Helen Maria Turner
New Orleans painter Helen Maria Turner was best known for her paintings of people in their own homes and women in gardens.
Born in Louisville, Kentucky, on November 13, 1858, Helen Maria Turner died in New Orleans in 1958, just ten months before her one-hundredth birthday. Through her long career as an artist, she moved from realism and impressionism, using media as varied as pastels, watercolors and oils to create portraits, landscapes, still lifes, and miniatures. She was best known, however, for her paintings of people in their own homes and women in gardens.
Though not a native Louisianian, Turner lived the bulk of her life in the state. Most of her childhood was spent in Alexandria, Louisiana, although she spent a good amount of time in New Orleans, where her family was well connected. Turner’s mother was the daughter of a well-known doctor in New Orleans and the granddaughter of John Pintard, principal founder of the New York Historical Society and the American Academy of Fine Arts. The family’s fortunes changed during the Civil War. Her father suffered the loss of his coal business, and her mother died after a long illness. When her father died in 1871, Turner became a thirteen-year-old orphan. Her uncle, a doctor, moved her and her siblings to New Orleans.
Turner did not begin to paint until she was twenty-two years old, when she started to create portraits and bayou scenes. She began her formal study of art at Tulane University in New Orleans at free drawing classes, then continued her studies from 1886 to 1893 with the Artists’ Association of New Orleans. Andres Molinary and Bror Anders Wikstrom were important mentors and influences.
The death of her uncle in 1890 required Turner to support herself. She began to teach, first at St. Mary’s Institute, a girls’ school in Dallas, Texas, in 1893. Realizing, in her own words, “what a farce it was for one without education to be teaching others,” she left two years later and moved to New York City, where she began studying with Douglas Volk at the Art Students’ League of New York City, then followed him to the Women’s Art School of Cooper Union, from which she graduated. Turner took additional courses at Teacher’s College of Columbia University in New York, where she also taught part time. Unlike most American artists caught up in the impressionism movement of Europe, Turner seemingly had little interest in studying abroad. She preferred to work with painters in her own country, although she joined William Merritt Chase’s summer class in Italy for three years. In 1902, Turner became an instructor of cast and life drawing, color, and costume drawing at the art school of the New York City YWCA, a position she held until her retirement in 1919. She was gratified to assist a “generation of working girls in learning artistic skills rather . . . than making paper flowers.”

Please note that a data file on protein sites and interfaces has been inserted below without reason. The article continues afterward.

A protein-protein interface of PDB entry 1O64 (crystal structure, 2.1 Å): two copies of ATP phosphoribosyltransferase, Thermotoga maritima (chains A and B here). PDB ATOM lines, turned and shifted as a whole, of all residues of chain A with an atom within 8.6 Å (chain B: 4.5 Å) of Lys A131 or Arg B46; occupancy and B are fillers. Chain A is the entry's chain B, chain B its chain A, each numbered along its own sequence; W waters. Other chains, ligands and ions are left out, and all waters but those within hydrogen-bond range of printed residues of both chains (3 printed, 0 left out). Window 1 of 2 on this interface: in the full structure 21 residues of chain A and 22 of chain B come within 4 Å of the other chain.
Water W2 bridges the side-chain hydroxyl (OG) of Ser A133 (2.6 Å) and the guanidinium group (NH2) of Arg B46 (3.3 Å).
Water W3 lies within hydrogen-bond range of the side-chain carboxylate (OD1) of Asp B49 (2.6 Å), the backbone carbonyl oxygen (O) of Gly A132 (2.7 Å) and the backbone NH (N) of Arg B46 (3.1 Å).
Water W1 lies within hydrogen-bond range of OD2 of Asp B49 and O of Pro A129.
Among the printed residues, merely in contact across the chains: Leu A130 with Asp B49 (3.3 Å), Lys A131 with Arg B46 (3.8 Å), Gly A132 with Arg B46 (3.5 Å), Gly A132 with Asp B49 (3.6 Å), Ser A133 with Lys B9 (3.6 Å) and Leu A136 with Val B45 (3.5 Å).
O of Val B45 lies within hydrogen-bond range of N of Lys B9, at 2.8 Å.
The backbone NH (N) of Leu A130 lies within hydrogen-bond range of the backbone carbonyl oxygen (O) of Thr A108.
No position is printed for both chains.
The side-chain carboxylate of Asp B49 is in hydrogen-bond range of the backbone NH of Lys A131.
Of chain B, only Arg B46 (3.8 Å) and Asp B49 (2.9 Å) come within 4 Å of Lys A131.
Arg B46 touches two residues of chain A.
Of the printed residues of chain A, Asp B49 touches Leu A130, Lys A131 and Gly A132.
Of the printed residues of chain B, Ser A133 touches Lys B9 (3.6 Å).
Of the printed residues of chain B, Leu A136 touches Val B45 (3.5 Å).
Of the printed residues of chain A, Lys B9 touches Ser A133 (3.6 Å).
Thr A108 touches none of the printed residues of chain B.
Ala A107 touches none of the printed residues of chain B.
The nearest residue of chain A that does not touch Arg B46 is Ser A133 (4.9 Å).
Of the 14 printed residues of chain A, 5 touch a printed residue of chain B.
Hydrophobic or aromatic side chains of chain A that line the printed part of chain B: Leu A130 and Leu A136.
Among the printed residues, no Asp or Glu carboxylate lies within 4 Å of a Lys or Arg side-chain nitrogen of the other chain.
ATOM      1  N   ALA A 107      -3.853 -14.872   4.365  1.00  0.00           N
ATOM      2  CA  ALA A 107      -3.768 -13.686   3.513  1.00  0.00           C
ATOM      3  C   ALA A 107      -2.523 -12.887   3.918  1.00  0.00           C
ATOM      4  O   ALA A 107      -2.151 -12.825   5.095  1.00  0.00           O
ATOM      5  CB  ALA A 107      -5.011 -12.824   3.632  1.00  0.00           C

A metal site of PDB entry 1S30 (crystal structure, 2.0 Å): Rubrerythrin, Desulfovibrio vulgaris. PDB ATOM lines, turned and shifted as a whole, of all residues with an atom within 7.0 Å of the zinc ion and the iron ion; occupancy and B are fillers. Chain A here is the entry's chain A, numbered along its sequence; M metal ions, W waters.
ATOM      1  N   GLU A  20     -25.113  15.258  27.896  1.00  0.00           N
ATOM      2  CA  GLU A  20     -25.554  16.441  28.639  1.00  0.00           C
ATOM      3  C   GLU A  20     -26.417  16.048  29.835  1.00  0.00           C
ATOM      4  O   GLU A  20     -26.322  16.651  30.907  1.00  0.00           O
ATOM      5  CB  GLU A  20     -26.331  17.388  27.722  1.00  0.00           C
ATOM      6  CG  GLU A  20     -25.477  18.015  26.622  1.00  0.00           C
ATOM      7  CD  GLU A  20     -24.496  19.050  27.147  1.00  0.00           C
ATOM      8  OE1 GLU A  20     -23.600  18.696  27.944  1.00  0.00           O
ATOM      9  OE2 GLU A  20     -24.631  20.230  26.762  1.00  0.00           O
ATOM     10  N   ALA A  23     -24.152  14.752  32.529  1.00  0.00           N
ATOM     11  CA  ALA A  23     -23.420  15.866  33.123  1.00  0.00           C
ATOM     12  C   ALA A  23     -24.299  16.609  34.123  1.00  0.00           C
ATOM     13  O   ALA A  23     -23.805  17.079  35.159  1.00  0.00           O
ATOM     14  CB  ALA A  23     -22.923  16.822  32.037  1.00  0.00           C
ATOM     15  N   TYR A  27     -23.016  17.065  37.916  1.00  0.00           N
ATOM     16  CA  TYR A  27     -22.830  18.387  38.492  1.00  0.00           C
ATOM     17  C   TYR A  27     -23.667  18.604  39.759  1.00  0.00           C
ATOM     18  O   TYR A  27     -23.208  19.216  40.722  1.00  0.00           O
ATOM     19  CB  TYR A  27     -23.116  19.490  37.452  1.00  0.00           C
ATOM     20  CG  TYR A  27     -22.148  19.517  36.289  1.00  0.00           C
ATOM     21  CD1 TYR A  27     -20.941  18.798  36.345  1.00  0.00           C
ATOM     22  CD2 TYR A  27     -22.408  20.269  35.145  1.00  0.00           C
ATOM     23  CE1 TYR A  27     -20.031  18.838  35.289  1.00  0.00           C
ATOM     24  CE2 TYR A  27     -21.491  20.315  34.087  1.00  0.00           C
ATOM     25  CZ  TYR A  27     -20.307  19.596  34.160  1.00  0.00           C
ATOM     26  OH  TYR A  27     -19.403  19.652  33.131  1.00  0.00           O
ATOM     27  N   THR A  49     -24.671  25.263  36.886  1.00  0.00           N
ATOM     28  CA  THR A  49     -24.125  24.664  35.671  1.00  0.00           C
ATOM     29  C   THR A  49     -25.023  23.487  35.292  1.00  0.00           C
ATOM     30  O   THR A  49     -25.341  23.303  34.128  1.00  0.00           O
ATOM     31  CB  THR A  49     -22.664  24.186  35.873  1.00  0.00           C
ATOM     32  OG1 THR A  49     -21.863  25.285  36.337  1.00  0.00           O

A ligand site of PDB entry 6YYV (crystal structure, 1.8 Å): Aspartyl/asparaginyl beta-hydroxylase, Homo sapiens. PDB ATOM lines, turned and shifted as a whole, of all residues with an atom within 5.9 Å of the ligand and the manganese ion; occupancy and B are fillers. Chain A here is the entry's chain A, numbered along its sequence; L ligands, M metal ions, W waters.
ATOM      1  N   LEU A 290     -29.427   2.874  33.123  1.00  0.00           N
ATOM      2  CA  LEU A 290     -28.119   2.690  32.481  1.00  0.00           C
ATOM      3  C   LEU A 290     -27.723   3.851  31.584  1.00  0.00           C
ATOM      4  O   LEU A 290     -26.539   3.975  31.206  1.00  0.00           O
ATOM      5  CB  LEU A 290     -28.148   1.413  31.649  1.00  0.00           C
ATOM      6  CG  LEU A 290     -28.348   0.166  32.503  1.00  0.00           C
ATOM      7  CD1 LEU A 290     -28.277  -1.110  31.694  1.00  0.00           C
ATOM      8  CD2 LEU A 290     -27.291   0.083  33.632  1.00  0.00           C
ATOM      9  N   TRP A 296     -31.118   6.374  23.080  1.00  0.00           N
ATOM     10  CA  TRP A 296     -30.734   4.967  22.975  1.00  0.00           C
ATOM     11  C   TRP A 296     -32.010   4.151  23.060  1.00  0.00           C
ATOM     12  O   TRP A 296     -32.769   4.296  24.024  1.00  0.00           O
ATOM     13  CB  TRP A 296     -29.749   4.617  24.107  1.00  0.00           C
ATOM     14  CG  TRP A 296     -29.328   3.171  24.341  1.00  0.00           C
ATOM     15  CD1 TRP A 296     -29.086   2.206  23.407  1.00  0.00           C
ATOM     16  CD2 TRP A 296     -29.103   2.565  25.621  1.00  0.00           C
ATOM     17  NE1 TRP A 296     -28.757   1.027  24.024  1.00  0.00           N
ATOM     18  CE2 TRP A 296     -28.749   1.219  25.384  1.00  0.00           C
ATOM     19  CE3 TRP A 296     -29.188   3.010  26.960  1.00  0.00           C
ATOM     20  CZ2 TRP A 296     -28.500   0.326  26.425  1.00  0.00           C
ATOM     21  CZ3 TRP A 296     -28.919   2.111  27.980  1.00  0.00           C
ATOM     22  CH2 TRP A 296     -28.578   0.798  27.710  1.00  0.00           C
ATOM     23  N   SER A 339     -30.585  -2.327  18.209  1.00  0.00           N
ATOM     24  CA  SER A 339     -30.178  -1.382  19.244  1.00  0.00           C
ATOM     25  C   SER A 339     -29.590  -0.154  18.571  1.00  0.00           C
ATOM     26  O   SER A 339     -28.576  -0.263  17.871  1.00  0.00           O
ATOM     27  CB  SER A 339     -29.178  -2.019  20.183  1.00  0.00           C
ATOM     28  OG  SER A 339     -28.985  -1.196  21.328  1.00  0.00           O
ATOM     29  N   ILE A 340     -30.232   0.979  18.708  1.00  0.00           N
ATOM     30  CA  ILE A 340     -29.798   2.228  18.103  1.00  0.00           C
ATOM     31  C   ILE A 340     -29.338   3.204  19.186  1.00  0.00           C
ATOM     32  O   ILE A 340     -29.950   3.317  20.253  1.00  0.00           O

During her New York years, Charles Curran introduced Turner to Cragsmoor, an artists’ colony located in the Shawangunk Mountains of upstate New York. It would prove to be a profound influence on her life and work. In 1906 Turner began spending her summers there, a practice she continued for the next thirty-five years until, at the age of eighty-three, travel became too difficult. Its influence can be seen in the floral backgrounds that frequently appear in her paintings, the result of the passion she developed for gardening in Cragsmoor. In 1926 she returned to New Orleans during the school year, teaching draped-model drawing at the Arts and Crafts Club of New Orleans. She moved permanently to New Orleans in 1942.
Turner’s works have been exhibited and collected widely. Beginning with exhibitions by the Artists’ Association of New Orleans, they were later displayed by the New York Water Color Club, the Pennsylvania Academy of Fine Arts in Philadelphia, the American Society of Miniature Painters at the National Academy of Design in New York City, and the Corcoran Gallery in Washington, D.C. One of the most prestigious exhibitions in which she participated was titled Six American Women, organized by the City Museum in St. Louis, Missouri. In addition to Turner, it featured Mary Cassatt, Jane Peterson, Johanna Hailman, Martha Walter, and Alice Schille.
Her awards were as numerous as her exhibitions. Turner received the Cooper Union (New York City) bronze medal; the Elling prize for landscape from the New York Woman’s Art Club; the National Arts prize from the Association of Painters and Sculptors; the Julia A. Shaw Memorial Prize from the National Academy of Design; and the John G. Agar prize from the National Association of Women Painters and Sculptors. It is interesting to note that she was only the third woman elected to full membership in the National Academy of Design, the first academician from Louisiana, and one of the first from the entire South. In 1949 the New Orleans Museum of Art honored her with a special exhibition of her work to mark her ninetieth birthday.
Public interest in her work continued throughout the 1930s, but as she grew older her eyesight limited her productivity. By 1949 she was unable to paint any longer due to cataracts. She is remembered today for her confident brushstrokes and her skillful handling of light and shadow in her depictions of women in floral environments.